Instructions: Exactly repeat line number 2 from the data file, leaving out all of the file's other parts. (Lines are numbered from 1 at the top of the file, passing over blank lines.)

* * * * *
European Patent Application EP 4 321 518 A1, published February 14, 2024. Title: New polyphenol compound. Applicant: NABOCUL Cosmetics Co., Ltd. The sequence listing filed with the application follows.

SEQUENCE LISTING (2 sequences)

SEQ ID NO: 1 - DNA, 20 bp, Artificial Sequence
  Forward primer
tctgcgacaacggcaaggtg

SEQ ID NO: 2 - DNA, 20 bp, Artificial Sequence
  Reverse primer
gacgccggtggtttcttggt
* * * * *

SEQUENCE LISTING (2 sequences)